Dipole radiators are doing the same thing, but there are drawbacks due to their extremely poor off-axis polar response that limits the listening position to a "head in a vise" listening area of your room. It also requires a very large room of the right proportions and the speakers to be placed out onto the floor of the room in very objectionable positions - at least 6 feet (2 metres) from any wall. This isn't my cup of tea.

Large horn-loaded systems are pretty spectacular, IMHO. I once heard a pair of Klipsch KP-600s which come in three very large stacked units each side in a room the size of a school classroom with high ceiling - and they were definitely "big".

The Klipsch Jubilees that I live with are definitely huge in sound stage and also retain their imaging performance. Nothing else that I've heard in a home environment does this.

Last edited by Cask05; 30th March 2014 at 03:33 PM.
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Old 30th March 2014, 03:33 PM   #6
tinitus is offline tinitus  Europe
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placement

but you could also ask what makes some speakers better than others, and still have the same answers

you could even have one speaker that sounds fantastic with some music, but fails completely with the rest
and then another where it is the exact opposite

and both are mistakes
a good speaker always gets the best out of every recording
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Old 30th March 2014, 03:57 PM   #7
AVWERK is offline AVWERK  United States
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On the bottom end, when listening with other speakers not connected, you are actually getting a small boost from them since you are pressurizing their woofers and adding to the whole. The passive radiator effect so to speak
The bass range now has a ripe inaccurate presentation
Take those speakers out ( not practical ) and they would sound completely different in that room.

Regards
David
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Old 30th March 2014, 04:11 PM   #8
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Because bigger speakers have more bass for less watts and less excursions. Why complicate things. I guess but I don't know that has it something to do with the dynamic range of music. I remember buying a CD with radiohit mixes because I wanted one particular track. It sounded terrible on my home system. I gave it away, on a more restricted system, not playing loud it should probably have sounded ok.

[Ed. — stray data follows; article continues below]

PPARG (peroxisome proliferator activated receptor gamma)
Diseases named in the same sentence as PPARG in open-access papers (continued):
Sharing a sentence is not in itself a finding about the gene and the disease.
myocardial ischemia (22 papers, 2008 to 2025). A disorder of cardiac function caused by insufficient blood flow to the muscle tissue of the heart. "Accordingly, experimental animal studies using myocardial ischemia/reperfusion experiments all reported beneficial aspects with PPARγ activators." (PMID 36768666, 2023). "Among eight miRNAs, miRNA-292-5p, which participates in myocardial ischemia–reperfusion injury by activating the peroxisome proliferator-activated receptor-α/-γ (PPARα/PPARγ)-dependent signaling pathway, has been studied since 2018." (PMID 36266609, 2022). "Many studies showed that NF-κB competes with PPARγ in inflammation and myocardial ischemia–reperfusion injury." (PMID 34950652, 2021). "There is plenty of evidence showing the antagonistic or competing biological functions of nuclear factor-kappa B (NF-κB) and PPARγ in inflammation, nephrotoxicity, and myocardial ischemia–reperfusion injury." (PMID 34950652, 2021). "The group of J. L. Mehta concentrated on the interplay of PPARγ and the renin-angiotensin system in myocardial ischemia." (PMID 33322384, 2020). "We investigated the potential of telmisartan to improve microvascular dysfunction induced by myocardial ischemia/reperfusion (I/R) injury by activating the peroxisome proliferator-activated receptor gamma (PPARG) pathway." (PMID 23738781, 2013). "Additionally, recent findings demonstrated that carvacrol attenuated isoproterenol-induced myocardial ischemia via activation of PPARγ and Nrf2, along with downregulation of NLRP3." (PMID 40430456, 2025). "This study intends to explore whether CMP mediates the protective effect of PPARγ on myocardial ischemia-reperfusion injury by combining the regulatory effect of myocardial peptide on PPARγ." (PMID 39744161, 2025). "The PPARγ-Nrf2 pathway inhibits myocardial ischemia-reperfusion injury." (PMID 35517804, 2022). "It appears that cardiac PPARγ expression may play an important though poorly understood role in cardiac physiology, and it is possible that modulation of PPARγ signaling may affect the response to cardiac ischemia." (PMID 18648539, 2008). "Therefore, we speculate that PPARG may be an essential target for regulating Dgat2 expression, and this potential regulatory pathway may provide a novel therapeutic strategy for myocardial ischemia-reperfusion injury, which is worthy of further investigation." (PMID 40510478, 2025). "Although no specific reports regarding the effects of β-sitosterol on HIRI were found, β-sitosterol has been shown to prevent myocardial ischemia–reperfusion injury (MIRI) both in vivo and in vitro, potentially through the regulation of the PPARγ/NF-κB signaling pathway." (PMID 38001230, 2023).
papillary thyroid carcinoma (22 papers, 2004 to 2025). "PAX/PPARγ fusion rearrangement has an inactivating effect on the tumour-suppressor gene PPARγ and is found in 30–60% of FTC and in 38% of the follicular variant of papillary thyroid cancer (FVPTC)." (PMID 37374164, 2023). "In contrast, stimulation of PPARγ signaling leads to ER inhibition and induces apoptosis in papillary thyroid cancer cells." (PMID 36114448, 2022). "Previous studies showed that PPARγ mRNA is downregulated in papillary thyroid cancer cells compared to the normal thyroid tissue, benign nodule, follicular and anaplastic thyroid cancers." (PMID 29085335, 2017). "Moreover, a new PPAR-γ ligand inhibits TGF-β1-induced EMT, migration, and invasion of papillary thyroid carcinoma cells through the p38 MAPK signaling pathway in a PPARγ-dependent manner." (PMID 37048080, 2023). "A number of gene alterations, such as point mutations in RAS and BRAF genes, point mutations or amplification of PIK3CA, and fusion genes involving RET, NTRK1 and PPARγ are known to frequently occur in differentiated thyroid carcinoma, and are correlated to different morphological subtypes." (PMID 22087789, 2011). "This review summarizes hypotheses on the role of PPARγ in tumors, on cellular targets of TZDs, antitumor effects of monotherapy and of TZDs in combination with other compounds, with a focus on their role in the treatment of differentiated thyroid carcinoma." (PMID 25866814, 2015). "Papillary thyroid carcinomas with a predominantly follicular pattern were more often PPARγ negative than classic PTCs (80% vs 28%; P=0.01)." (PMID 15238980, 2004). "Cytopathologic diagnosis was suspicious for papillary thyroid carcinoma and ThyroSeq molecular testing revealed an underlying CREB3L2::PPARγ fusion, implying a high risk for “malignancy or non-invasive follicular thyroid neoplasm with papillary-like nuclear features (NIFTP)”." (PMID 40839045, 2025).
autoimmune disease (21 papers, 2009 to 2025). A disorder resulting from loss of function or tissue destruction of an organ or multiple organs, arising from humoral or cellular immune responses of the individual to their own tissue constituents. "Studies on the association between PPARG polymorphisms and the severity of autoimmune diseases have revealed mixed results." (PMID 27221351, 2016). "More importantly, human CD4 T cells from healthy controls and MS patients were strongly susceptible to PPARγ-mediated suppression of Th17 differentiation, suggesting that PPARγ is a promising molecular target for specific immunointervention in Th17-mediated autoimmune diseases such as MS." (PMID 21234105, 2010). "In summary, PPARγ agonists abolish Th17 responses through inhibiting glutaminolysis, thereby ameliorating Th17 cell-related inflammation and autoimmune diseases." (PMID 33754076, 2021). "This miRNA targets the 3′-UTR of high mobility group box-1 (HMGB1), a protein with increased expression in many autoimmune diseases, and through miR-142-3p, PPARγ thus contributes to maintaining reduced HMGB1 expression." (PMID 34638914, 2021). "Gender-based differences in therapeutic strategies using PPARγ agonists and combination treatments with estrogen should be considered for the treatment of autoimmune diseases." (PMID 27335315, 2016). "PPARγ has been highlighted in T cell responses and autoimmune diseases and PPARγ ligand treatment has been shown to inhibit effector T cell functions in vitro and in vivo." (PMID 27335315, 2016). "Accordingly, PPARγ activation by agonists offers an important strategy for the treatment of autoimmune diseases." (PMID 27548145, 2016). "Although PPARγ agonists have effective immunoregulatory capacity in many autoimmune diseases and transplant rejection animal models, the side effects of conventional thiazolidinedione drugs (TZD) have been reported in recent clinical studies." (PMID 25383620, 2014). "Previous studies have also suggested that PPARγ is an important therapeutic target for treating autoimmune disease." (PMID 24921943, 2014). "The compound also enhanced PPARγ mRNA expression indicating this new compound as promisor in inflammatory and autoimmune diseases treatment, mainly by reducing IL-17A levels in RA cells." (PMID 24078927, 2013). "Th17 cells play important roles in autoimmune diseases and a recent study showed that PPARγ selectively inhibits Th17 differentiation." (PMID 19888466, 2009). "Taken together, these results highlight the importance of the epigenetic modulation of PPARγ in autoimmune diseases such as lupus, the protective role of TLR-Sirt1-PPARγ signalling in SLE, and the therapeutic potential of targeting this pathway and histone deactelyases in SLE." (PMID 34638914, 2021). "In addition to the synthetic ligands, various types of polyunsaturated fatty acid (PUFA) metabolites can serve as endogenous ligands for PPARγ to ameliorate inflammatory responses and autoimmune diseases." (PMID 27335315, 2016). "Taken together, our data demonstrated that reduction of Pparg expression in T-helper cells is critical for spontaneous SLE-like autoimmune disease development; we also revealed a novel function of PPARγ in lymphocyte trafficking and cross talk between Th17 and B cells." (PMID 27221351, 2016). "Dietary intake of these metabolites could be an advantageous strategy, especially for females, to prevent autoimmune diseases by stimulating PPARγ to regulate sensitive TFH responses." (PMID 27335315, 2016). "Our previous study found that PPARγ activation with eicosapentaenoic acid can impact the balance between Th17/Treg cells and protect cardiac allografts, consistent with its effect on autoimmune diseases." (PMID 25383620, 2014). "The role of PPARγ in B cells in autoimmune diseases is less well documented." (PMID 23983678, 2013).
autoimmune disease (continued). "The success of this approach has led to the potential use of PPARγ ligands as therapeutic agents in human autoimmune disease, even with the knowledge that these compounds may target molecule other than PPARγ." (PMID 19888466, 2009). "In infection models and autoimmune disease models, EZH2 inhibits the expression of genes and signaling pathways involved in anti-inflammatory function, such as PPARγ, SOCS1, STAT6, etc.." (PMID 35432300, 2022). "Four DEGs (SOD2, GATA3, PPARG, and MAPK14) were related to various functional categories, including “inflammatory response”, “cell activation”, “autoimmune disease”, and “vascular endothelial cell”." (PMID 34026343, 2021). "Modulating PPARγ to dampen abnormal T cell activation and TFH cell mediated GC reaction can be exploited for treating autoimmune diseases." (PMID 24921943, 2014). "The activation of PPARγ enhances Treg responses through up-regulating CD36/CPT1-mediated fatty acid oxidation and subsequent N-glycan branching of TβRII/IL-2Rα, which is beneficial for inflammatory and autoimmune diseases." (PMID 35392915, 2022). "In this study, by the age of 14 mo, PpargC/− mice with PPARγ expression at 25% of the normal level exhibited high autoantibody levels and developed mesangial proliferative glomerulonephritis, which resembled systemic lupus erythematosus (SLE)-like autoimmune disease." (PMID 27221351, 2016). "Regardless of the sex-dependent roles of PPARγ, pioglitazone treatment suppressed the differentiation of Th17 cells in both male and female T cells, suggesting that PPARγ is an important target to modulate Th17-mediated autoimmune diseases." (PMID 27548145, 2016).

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Old 30th March 2014, 06:08 PM   #9
adason is offline adason  United States
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"What gives speakers a "big sound"? "

good question
I have noticed that in good stores, where you can go from room to room, and select speakers to listen to, often you can have a series of speakers from the same manufacturer, and as you go in the line from small bookshelf speaker, which sounds small, to big floorstanding speaker, which sounds much bigger...often you can see the same tweeters and midranges used across the line...so it has to be the woofers which makes the speaker sound "big"
or in other words, how deep and effortless the speaker sounds, then it sounds "big"
simple experiment can reveal, that small bookshelf speaker, which sounds "small", can sound big, if relieved from low fr duties, but helped with good sounding subwoofer

that's why those old consoles sound big, as they often have big solid construction which supports deep effortless bass

that's how I see it
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Old 30th March 2014, 06:40 PM   #10
waeah is offline waeah  Norway
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"big sound" is when the speakers are in phase (correctly set up time alignment to sweetspot) when the sound becomes a virtual image, where you hear where each artist plays on stage.. The sound does not seem to come from the speakers, it rather fills the room as it's supposed to.

..imo